CARCINOMA OF THE ASCENDING COLON AND MELANOSIS COLI, 22512
22512 CARCINOMA OF THE ASCENDING COLON AND MELANOSIS COLI
The patient was a woman aged 59. She had polyuria since early childhood and at the age of 54 a diagnosis of diabetes insipidus was established, which was treated with pitressin and subsequently with lysine vasopressine. In the 6 months before admission she had gained 19 kilos in weight, there were fat pads around the neck, increased skin pigmentation and increasing hirsuitism. The BP was 210/95. She had a definite Cushingoid appearance. During detailed investigations a carcinoma of the ascending colon was found by barium enema but she developed a Listeria monocytogenes septicaemia with meningitis. Antibiotics were given but she died after a month in hospital.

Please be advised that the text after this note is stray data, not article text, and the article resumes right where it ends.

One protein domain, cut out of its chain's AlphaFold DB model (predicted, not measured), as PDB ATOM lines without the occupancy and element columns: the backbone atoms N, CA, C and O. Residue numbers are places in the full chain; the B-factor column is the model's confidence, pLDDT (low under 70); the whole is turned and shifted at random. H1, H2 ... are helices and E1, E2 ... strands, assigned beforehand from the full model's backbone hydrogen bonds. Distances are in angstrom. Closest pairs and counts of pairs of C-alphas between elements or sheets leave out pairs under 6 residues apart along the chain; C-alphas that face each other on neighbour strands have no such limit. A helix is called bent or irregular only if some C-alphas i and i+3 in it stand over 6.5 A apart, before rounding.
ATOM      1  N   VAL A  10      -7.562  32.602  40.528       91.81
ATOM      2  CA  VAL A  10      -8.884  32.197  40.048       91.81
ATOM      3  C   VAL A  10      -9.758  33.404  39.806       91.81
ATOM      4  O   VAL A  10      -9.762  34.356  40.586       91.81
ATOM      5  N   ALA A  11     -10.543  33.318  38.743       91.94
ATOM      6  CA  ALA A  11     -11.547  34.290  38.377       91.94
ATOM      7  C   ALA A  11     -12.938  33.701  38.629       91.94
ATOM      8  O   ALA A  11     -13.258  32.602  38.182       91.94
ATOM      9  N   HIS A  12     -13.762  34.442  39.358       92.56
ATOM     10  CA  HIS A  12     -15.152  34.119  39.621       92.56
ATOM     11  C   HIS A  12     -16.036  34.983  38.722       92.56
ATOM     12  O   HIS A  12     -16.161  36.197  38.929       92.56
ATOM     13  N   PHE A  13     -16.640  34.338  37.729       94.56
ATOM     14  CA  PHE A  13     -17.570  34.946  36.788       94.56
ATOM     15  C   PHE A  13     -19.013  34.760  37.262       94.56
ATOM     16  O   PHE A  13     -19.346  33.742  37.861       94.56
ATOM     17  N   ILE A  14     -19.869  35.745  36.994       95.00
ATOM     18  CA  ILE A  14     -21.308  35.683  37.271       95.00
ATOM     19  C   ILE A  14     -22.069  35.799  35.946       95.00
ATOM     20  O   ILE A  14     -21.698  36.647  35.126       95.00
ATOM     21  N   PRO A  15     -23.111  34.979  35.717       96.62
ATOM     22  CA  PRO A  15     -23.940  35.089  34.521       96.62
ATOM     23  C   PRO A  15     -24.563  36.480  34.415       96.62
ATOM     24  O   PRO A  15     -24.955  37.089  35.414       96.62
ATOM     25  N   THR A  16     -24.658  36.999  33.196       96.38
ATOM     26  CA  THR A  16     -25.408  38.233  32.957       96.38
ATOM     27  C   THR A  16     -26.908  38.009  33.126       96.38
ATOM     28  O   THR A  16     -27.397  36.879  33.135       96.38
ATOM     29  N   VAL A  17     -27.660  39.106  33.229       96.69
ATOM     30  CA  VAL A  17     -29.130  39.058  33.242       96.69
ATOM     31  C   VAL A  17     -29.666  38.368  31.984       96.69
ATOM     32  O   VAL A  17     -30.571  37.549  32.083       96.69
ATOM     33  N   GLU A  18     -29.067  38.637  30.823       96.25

The specimen consists of 10 cms of the terminal ileum and the proximal 20 cms of the colon including the caecum. There is a fungating encircling carcinoma in the ascending colon 6 cms above the ileo-caecal valve. The tumour is pale and firm and its surface is somewhat ragged. The colonic mucosa shows intense melanosis coli but the tumour itself is not pigmented. A small sessile polyp 5 cms above the carcinoma is also not pigmented. Regional lymph nodes were invaded by tumour and there were large metastases in the liver. Section of the hypothalamus showed that the supra-optic nuclei were deficient in neurones compared to a control. The cell density appeared about 20% of normal. The endocrinologist presumed that the Cushing's syndrome was due to ectopic hormone production from the colonic tumour.